In September, South Africa observed the National Month of Deaf People which was first commemorated at the World Federation of the Deaf in September 1951. The focus of this observation is on promoting awareness around the rights of Deaf persons and undertaking initiatives to ensure that they are adequately represented in all spheres of society.

Researchers at the University of Pretoria’s Centre for Augmentative and Alternative Communication (CAAC) are working to stop the abuse of the human rights of persons with disabilities. The researchers want to help victims with Complex Communication Needs (CCN) access justice and give them the ability to communicate through various means.

The United Nations Convention on the Rights of Persons with Disabilities (CRPD) reaffirms the basic human rights and dignity of persons with disabilities and advocates for the full participation of persons with disabilities in all aspects of life. However, persons with disabilities face numerous difficulties and according to a US study are four to ten times more likely to be victims of crime. The issue is further exacerbated in persons with Complex Communication Needs (CCN), because they do not have the ability to easily communicate that they were a victim of crime, exploitation or sexual abuse.

The abuse faced by persons with disabilities compared to persons without disabilities was found to be more severe, more violent, more prolonged, and more frequent. To add to this, due to the CCN of some persons with disabilities, crimes are not reported or prosecuted.

Researchers at the University of Pretoria’s Centre for Alternative and Augmentative Communication (AAC) have made a concerted effort to put a stop to the abuse of the human rights of persons with disabilities.

In order to do so, their research focussed on several different aspects relating to accessing justice for persons with CCN and how to give these individuals the ability to communicate about victimisation through various means. Universal design principles were used to help persons with disabilities in court, the South African Police Service (SAPS) was sensitised and trained on the challenges faced by persons with CCN, and an awareness programme was implemented to prevent abuse amongst children with CCN. Read more about the research here.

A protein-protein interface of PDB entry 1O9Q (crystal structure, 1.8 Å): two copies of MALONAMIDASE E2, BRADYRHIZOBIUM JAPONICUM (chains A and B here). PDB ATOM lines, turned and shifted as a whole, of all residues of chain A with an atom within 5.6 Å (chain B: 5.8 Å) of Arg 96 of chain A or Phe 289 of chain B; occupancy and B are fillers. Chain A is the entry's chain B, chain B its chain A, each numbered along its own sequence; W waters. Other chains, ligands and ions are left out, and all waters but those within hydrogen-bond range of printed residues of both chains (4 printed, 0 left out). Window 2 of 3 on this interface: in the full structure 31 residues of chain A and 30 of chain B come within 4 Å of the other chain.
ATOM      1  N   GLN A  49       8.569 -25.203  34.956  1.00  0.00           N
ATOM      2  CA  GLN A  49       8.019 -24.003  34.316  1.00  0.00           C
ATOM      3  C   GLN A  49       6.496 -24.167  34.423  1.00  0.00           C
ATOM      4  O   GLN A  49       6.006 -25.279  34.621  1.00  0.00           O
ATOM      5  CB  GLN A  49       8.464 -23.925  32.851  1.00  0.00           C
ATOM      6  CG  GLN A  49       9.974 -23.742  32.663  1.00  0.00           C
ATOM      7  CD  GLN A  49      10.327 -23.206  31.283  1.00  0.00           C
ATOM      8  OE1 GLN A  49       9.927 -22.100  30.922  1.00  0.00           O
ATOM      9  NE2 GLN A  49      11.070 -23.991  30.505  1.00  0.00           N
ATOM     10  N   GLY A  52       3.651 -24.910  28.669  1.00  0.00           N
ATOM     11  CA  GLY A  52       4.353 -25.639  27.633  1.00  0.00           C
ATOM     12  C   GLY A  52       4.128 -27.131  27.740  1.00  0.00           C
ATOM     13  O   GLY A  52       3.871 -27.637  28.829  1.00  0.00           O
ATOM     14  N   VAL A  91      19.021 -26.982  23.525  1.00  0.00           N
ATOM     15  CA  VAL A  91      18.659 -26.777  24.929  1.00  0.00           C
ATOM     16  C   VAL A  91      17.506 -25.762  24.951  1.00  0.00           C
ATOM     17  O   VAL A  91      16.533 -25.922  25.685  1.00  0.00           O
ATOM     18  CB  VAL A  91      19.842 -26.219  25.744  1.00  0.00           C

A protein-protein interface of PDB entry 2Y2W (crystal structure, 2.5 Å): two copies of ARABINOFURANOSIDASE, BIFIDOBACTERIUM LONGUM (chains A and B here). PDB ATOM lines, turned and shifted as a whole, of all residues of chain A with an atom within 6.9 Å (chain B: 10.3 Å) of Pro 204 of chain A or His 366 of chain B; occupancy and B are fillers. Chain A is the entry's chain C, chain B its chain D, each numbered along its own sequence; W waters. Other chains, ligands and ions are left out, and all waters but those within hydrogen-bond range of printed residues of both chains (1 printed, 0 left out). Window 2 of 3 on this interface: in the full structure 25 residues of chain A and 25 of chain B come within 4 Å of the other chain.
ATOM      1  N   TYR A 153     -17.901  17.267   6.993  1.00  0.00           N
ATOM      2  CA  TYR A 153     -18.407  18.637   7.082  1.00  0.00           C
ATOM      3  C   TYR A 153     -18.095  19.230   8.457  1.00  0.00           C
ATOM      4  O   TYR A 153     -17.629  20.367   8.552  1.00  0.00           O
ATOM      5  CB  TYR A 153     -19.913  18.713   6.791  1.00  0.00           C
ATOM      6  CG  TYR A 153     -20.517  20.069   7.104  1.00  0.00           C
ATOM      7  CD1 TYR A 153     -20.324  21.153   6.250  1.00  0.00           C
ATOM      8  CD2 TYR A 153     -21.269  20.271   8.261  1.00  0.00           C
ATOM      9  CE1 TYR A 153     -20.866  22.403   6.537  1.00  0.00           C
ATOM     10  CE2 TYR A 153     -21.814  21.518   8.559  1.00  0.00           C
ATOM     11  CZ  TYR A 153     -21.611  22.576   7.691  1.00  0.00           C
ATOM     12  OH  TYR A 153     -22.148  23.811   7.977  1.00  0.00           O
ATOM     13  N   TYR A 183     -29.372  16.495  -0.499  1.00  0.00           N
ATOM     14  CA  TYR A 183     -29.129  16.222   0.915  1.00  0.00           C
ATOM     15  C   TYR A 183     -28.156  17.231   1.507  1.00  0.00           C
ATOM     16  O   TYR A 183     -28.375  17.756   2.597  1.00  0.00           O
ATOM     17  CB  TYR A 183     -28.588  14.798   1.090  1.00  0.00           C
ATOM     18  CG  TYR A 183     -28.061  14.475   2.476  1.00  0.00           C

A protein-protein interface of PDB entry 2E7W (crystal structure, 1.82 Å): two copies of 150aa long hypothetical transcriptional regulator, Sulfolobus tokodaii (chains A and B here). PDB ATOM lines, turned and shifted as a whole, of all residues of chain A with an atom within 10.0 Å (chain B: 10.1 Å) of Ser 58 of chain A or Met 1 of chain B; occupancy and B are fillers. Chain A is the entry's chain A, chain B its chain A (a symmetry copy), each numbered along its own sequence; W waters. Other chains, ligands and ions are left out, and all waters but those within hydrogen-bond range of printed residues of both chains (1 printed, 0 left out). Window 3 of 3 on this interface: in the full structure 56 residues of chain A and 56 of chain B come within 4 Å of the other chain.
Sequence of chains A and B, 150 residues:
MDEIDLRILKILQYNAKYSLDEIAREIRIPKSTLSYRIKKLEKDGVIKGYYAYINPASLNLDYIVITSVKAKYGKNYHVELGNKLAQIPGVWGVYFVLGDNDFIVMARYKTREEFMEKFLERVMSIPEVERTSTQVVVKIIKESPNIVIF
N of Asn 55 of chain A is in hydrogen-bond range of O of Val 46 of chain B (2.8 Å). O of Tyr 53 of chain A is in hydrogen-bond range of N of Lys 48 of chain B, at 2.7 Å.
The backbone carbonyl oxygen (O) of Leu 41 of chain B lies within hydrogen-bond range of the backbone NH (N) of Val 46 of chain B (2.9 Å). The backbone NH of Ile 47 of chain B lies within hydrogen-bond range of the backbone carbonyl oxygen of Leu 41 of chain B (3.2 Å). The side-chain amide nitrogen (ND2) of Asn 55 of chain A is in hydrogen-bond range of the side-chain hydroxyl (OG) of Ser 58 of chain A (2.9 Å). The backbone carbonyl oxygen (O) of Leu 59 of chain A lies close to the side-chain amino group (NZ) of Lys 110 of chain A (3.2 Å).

In an effort to address industry- or sector-specific Sign Language training needs, Enterprises University of Pretoria (Enterprises UP) presents the South African Sign Language Training Programme with the objective of customising in-house training options geared towards addressing a specific organisation’s needs and to upskill and develop staff accordingly. The training programme is broken up into three individual modules – Orientation, Level 1 and Level 2. These can be taken as individual courses or as a full programme.

Having presented this training programme across the country, in collaboration with the Development Institute for the Deaf and the Blind, to over 350 delegates in all the major centres in South Africa, Enterprises UP is a leader in presenting SASL training programmes in the country.

Visit our website for more information on our South African Sign Language training courses as well as our wide range of research and advisory services. If you would like to get in touch for more information email us on